The Justice Department sued Gov. Greg Abbott of Texas on Friday in an effort to block an executive order that severely limits the transportation of migrants in the state, calling the order unconstitutional.
The lawsuit was filed a day after Attorney General Merrick B. Garland sent a letter to Mr. Abbott telling him that he must rescind the executive order, which bars private transportation suppliers from providing ground transit to many migrants and makes it harder for them to reach their final destinations in the United States.
The executive order “causes injury to the United States and to individuals whom the United States is charged to protect, jeopardizing the health and safety of noncitizens in federal custody, risking the safety of federal law enforcement personnel and their families, and exacerbating the spread of Covid-19 in our communities,” the Justice Department said in its lawsuit.
The department said that the order obstructed the federal government’s ability to administer immigration law and asked the court to “declare the executive order to be invalid and enjoin its enforcement.”
When Mr. Abbott announced the order on Wednesday, he cited the coronavirus as a risk he hoped to stem by prohibiting anyone but law enforcement officials from providing ground transportation to migrants who had been detained on suspicion of illegal entry, or who would be subject to expulsion under Title 42, a Trump-era policy that allows border officials to expel migrants based on Covid-19 concerns.
Mr. Abbott said in a statement that he had “no intention” of abdicating “the authority under long-established emergency response laws to control the movement of people to better contain the spread of a disaster, such as those known to have Covid-19.”
He accused the Biden administration of creating a constitutional crisis between the federal government and his state because his communities “are overrun and overwhelmed by the record-high influx of migrants,” as well as criminals who profit from the border crisis.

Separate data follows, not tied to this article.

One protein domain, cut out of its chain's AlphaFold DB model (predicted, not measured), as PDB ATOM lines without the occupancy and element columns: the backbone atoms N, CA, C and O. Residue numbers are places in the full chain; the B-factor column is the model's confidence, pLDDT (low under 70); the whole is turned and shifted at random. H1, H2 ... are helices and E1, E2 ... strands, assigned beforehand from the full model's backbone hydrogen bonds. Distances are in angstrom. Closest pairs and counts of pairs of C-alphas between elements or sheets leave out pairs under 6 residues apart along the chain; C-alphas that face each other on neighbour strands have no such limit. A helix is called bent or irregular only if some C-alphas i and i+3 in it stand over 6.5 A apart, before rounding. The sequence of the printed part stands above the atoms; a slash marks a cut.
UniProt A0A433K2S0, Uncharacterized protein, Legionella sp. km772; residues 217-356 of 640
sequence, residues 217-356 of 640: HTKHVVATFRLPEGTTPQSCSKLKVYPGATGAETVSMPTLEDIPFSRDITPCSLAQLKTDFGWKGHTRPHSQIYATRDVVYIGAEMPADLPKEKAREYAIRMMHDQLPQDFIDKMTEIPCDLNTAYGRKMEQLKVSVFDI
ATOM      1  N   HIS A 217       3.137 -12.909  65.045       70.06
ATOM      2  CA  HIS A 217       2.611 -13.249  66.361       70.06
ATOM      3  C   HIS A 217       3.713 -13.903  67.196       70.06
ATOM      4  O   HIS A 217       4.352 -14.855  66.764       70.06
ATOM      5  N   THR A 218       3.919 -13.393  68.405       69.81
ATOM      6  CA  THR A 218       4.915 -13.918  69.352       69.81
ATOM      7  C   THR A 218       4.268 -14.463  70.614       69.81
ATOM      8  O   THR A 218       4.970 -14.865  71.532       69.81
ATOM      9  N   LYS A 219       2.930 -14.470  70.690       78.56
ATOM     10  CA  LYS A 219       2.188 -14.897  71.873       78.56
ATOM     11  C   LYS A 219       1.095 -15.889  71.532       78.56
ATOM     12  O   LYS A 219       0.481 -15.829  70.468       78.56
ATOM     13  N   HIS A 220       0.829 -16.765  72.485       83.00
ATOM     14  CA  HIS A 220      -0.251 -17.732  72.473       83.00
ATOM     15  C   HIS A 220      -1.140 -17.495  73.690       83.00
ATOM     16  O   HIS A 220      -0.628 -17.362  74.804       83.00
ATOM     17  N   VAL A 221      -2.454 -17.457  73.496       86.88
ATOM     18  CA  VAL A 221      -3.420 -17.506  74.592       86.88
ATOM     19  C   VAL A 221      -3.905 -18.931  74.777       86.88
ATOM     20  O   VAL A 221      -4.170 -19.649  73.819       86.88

The United States often works with private companies, federal personnel and nonprofits to transport migrants in federal custody to other destinations.
The Justice Department said in its lawsuit that there were “a variety of circumstances in which noncitizens must be transported between locations,” including moving unaccompanied children between Department of Homeland Security facilities, Office of Refugee Resettlement facilities and sponsors, who are often family members.
Noncitizens released by Customs and Border Protection also need transportation, the lawsuit said, “frequently through privately arranged travel by bus or rail, to destinations within Texas and elsewhere” so they can reach their final destinations in the United States.
In his letter to Mr. Abbott, Mr. Garland said that Texas’ order would hinder the release of migrants from detention, exacerbate overcrowding in shelters and other facilities, make it hard for people to appear at their immigration hearings and obstruct the federal government’s work to transport people to Covid-19 test sites.
Mr. Garland called the order “dangerous and unlawful” and said that federal officials would not change their transportation practices.
Mr. Abbott’s order also says that the Texas Department of Public Safety can stop and impound any vehicle under “reasonable suspicion” of violating the directive, a broadly worded directive that immigration advocates said could create a new avenue for racial profiling.
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